2018 Ramadan


The 2018 Ramadan will begin on Tuesday, May 15th and will go on for 30 days until Thursday, June 14th. Eid al Fitr Date is expected to be on Friday, 15th June 2018. Remember, these are tentative dates - actual date is contingent on the sighting of the moon of Ramadan, the 9th month in the Islamic calendar.

Even though Ramadan is at all times on the same day of the Islamic calendar, the date on the Gregorian calendar differs yearly. This is so because the Gregorian calendar is a solar calendar vs the Islamic calendar which is a lunar calendar. This variation means that Ramadan moves in the Gregorian calendar around eleven days each year. The date of Ramadan may also differ from country to country, dependent on the moon being sighted or not.

The final dates aren't known until a day or two before, because the Islamic calendar is based on the lunar cycle.

Throughout Ramadan, there is a celebratory atmosphere after sunset. In many cities, Muslims will go out after they have broken the fast to visit with friends and family members or simply to take a walk. Restaurants and shopping areas will be open, busy and alive with activities and conversation. On the 27th day of Ramadan, fireworks will be set off to once again commemorate the Night of Power, which is the night that Muhammed was initially given revelation of the Koran in 610.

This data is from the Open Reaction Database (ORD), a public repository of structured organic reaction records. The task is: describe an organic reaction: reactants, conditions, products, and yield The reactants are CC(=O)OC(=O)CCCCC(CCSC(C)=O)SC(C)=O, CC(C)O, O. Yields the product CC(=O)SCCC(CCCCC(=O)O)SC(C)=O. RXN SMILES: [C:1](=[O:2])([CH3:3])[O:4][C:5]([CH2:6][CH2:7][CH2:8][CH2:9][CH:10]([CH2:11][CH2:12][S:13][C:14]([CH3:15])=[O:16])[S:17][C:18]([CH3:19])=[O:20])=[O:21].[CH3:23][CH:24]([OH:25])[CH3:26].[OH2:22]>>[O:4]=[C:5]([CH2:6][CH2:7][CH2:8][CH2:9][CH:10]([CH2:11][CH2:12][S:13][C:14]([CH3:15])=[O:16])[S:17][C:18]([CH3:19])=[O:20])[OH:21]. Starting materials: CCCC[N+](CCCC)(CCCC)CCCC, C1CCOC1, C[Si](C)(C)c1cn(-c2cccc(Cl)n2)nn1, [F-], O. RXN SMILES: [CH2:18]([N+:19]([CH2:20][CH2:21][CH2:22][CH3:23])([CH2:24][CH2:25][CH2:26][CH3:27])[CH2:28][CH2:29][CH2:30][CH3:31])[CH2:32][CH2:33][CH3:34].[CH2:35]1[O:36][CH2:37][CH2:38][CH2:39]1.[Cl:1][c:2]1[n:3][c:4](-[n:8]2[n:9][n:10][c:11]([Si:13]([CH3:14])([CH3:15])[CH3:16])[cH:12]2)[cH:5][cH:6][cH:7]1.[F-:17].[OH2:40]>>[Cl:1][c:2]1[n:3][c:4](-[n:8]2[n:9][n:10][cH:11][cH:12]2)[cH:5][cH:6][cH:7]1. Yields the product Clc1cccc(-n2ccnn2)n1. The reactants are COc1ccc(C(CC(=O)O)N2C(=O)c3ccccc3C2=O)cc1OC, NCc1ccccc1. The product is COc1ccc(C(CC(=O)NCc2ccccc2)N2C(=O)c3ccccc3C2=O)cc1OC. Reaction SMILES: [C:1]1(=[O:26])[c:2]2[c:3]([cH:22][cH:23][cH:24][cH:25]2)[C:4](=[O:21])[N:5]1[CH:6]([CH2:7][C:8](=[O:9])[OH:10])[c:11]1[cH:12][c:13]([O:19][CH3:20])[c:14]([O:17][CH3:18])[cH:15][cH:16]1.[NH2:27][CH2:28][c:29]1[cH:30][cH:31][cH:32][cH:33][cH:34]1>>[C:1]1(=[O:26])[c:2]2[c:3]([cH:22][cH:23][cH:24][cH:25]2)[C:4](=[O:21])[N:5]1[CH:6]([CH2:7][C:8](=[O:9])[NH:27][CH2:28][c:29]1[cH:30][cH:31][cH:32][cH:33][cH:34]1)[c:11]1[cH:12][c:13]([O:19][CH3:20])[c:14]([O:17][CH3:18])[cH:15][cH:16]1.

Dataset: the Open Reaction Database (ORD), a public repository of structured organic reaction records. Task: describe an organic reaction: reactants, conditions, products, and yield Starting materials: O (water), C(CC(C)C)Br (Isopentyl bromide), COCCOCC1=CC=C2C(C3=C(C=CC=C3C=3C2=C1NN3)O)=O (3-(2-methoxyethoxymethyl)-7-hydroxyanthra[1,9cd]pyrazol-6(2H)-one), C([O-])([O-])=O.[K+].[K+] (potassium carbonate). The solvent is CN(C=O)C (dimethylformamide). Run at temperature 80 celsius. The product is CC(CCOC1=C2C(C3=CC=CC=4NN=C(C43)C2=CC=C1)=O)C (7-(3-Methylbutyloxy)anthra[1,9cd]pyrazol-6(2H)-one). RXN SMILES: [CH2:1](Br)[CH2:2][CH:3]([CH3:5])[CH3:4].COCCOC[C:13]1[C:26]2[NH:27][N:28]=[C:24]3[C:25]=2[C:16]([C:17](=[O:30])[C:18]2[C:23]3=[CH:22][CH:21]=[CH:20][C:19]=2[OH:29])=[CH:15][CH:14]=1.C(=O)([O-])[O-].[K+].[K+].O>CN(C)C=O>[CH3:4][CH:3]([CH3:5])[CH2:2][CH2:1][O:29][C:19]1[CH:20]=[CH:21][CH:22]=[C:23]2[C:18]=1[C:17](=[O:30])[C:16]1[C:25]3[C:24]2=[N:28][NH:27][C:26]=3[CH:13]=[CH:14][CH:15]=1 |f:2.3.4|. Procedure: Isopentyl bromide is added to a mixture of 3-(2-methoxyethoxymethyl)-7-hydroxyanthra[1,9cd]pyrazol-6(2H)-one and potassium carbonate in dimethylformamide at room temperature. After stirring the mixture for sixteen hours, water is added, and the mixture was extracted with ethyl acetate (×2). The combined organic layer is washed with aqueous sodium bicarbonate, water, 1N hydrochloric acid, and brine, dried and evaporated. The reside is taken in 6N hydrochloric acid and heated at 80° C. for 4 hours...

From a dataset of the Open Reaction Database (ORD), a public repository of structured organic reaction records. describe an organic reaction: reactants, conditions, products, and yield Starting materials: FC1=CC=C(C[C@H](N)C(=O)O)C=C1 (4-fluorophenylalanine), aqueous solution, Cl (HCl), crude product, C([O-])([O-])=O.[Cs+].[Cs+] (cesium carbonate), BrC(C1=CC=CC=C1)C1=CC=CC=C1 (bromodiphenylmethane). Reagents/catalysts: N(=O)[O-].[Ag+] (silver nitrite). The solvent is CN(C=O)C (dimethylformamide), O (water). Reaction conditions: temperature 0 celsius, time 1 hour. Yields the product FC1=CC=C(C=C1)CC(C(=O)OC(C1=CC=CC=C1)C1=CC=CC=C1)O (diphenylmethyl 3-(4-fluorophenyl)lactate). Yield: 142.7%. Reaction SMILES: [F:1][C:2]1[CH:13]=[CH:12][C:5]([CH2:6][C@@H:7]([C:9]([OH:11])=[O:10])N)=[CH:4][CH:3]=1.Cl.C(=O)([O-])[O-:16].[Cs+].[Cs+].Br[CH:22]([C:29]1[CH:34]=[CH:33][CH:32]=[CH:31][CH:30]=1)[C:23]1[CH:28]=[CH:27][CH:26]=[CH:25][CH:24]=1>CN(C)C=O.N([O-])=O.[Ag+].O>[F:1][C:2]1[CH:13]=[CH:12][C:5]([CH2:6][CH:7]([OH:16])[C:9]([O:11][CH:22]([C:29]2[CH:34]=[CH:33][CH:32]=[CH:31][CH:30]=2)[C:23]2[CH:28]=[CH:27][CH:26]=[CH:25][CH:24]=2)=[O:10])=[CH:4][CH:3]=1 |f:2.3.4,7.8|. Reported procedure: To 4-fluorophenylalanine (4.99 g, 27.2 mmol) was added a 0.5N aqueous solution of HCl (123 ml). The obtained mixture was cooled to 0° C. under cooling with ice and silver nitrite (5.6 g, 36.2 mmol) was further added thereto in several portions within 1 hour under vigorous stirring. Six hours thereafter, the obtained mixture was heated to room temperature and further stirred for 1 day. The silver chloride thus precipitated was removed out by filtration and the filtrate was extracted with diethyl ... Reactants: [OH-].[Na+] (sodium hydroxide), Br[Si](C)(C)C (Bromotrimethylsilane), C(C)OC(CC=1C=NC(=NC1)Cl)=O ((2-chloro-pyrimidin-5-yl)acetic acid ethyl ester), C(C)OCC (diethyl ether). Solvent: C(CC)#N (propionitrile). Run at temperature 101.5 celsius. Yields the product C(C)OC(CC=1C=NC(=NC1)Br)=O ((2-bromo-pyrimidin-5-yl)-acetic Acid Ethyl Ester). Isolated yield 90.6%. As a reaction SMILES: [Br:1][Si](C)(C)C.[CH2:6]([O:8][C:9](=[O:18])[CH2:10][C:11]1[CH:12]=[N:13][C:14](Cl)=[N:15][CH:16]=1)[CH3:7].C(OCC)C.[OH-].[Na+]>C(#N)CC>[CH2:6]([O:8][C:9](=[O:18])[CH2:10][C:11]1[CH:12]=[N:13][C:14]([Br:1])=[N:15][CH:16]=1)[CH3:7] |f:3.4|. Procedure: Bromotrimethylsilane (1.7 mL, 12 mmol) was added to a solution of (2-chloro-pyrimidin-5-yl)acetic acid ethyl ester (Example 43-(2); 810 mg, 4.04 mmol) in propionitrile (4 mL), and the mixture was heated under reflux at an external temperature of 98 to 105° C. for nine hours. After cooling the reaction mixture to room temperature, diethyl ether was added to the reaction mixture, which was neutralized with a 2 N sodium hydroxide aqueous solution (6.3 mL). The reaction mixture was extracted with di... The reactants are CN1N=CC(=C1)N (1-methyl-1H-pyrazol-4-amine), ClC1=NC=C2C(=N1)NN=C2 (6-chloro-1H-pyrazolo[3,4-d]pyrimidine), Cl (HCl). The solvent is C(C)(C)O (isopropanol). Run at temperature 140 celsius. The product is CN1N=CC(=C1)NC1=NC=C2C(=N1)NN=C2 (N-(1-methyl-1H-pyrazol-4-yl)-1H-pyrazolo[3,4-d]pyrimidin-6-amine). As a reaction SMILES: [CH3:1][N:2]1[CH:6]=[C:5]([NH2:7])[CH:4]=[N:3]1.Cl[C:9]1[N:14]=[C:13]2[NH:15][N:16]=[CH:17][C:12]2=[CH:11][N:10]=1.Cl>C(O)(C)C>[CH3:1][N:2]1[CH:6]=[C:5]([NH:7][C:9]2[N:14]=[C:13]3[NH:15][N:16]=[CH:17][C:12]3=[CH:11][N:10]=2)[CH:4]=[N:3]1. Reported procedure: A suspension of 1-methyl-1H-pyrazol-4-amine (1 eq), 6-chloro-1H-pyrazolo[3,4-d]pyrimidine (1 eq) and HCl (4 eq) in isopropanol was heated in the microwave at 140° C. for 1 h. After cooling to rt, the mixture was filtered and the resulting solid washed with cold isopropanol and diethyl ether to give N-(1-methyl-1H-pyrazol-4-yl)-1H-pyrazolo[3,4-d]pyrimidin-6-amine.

The end of Ramadan is always a happy occasion, and is called Eid-ul-Fitr, usually lasting 3 days. It is referred to as an event of continuous happiness, and will be observed with sweets, feasts, special prayers and gift-giving. Ramadan is a time to rejoice and be grateful for the gift of the Koran. It is a time when Muslims consider the poor, practice self-control, and be dedicated to the Islamic faith.


Upcoming Ramadan Calendar dates
2018 - May 15 to June 14
2019 - May 5 to June 4
2020 - April 23 to May 23
2021 - April 12 to May 11
2022 - April 2 to May 1
2023 - March 22 to April 20

Ramadan Trivia

How exactly are the Ramadan calendar dates determined? The Islamic calendar is a lunar calendar, and months begin when the first crescent of a new moon is sighted. Since the new moon indicates the beginning of the new month, you can usually safely estimate the beginning of Ramadan. Naturally, there are and will always be disagreements about the exact start and end dates of Ramadan when using the naked eye. More recently however, more Muslims are turning to the use of astronomical calculations in order to avoid this confusion.